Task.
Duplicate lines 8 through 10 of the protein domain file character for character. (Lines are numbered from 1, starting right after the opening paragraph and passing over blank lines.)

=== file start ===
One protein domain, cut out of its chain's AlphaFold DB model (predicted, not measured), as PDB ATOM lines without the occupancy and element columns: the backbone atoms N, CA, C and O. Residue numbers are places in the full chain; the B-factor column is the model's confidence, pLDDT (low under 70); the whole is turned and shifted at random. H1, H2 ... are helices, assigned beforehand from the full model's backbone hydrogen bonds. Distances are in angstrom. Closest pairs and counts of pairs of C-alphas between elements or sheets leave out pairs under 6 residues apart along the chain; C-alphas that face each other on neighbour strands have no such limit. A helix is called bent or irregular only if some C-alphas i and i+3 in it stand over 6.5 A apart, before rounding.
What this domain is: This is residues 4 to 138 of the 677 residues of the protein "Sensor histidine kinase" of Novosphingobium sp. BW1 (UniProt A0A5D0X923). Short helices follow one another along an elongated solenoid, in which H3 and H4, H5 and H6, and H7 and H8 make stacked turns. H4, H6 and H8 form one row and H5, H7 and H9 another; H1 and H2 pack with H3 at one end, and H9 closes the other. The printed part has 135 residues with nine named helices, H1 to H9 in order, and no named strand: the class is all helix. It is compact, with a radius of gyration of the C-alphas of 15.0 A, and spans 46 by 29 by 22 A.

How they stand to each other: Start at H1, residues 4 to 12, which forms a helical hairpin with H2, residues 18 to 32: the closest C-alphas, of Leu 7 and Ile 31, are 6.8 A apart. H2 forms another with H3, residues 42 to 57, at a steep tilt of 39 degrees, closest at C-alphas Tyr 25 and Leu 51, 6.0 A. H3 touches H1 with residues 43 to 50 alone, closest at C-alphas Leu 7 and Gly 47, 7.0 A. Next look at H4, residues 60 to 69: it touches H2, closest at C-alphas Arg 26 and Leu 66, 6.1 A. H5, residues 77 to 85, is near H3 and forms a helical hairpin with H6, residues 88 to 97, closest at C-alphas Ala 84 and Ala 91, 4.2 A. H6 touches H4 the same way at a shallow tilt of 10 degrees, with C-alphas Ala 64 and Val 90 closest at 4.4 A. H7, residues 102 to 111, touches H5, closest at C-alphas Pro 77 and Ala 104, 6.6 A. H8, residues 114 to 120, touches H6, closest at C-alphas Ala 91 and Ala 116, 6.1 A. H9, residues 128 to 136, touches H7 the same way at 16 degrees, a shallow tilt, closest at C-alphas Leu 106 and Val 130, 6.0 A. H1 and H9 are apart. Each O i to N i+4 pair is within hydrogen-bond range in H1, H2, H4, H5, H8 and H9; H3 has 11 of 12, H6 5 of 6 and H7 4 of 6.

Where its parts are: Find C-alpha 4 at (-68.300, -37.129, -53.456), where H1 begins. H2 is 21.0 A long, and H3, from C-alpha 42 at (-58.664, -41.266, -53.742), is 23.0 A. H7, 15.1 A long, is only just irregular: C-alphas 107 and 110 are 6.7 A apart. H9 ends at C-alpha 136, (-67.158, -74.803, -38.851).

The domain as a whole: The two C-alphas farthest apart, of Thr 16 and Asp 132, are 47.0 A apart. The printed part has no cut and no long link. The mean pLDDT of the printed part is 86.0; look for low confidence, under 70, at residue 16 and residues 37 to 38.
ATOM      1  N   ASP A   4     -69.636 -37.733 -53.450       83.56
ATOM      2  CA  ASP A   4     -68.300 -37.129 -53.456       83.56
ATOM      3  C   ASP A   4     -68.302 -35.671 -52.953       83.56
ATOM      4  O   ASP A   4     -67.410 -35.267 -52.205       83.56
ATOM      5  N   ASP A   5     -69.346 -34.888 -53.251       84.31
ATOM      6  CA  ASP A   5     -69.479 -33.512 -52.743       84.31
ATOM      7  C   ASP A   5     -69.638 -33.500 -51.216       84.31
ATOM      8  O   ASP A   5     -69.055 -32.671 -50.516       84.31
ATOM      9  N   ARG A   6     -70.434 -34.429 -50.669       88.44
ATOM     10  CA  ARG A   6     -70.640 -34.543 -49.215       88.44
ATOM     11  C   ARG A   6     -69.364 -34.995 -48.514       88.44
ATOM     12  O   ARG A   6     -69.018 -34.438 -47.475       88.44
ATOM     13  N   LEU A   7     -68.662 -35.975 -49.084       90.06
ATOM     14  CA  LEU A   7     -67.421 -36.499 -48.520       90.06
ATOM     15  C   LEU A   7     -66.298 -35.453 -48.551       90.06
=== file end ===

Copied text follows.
ATOM      4  O   ASP A   4     -67.410 -35.267 -52.205       83.56
ATOM      5  N   ASP A   5     -69.346 -34.888 -53.251       84.31
ATOM      6  CA  ASP A   5     -69.479 -33.512 -52.743       84.31